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Fraud Waste and Abuse

17 September 2018 Jonathan Faurie

It is no secret that the cost of quality healthcare in South Africa is very expensive and that medical schemes face an uphill battle every day when it comes to containing their costs. Part of this challenge is the fact that fraud, waste and abuse is rampant in the industry and the current fee-for-service model means that medical schemes continuously face the hamster wheel of making payments while trying to address these challenges.

FAnews  spoke to Paul Midlane, General Manager: Healthcare Forensics at Medscheme, to find out the true extent of these challenges.

What are the current challenges when it comes to fraud, waste and abuse? 

Fraud, waste and abuse refers to a healthcare provider claiming for services that were not rendered or that were not medically necessary. This can include claiming for an hour when a provider only saw the patient for five min. This can also include dispensing the generic of a medicine but claiming for the original. Another example of fraud, waste and abuse is allowing a healthy patient to stay in hospital just so that they can access their hospital cash-back plan insurance policy.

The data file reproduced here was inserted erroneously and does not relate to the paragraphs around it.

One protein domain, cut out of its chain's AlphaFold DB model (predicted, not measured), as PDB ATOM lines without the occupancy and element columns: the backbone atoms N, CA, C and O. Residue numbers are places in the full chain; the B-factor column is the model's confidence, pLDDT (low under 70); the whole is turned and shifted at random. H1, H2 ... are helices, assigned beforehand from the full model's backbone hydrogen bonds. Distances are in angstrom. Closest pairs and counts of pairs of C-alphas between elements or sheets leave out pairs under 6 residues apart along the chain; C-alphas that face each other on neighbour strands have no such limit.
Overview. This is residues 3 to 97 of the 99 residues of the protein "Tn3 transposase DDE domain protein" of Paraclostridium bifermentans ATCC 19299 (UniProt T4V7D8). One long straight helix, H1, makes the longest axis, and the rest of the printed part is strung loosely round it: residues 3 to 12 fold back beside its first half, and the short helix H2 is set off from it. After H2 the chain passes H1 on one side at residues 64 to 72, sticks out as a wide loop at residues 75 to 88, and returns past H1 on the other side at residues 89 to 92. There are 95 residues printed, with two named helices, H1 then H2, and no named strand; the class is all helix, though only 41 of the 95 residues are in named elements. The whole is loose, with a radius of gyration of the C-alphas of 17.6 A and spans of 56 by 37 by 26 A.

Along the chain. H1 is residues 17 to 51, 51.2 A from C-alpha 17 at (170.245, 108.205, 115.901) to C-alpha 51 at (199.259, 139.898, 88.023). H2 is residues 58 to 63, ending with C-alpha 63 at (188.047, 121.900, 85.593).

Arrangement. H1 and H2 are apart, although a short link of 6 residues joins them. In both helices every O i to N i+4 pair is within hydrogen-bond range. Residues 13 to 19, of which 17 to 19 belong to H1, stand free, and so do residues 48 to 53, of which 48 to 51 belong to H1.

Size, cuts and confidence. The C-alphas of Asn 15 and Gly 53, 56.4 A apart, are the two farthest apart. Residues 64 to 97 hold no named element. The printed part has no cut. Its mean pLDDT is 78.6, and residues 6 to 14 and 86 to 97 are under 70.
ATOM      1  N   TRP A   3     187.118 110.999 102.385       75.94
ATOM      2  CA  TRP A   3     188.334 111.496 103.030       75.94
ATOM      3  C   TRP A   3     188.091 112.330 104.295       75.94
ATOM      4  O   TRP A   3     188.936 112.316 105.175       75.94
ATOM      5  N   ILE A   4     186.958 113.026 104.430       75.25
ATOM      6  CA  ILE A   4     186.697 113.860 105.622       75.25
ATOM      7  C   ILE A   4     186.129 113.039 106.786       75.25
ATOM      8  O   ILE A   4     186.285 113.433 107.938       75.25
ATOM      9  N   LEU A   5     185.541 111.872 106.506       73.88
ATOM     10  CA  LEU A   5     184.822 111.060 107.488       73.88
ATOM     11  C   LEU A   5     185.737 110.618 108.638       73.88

Healthcare claims are emotive; therefore, a greedy healthcare provider can manipulate the uninformed patient into requiring treatment that is not clinically necessary or appropriate. When it comes to short-term or life insurance claims, it can take months to verify and validate the authenticity of a claim. However, in order to ensure access to healthcare treatment for its members, medical schemes must pay a valid claim within 30 days. 

Another reason for fraud, waste and abuse is volumes. Unlike short term insurance, where a policyholder may have one or two claims annually, one healthcare event can be linked to hundreds of different codes and tariffs and claims. Our administrator processes over six million claims per month. Therefore, all healthcare claims are paid in good faith, based on the trust and integrity of the healthcare service provider. This can be abused by the minority of unscrupulous providers who submit false or inflated claims. 

Combined with prescribed minimum benefits (PMBs) and the fee-for-service nature of billing, medical schemes are ripe for exploitation. 

What are the challenges when it comes to fee-for-service? 

A fee-for-service reimbursement model does not take into account the quality outcomes of the services provided. Therefore, there is no incentive or obligation on the healthcare service provider to manage the cost or the quality of the treatment rendered to a patient. This is because the healthcare provider will get paid by a medical scheme regardless. 

This also leads to a lack-of-coordination of care. Often, the same tests are repeated for no clinical reason other than it is a new healthcare provider entering the treatment cycle. There is no incentive for a GP to try keep the costs of the specialist down because they do not share the information and are paid separately. Very often, scans and blood tests are repeated by a radiology or pathology lab when they were performed by the previous treating provider. Every time a service is rendered, a claim must be paid and that is why healthcare is so expensive.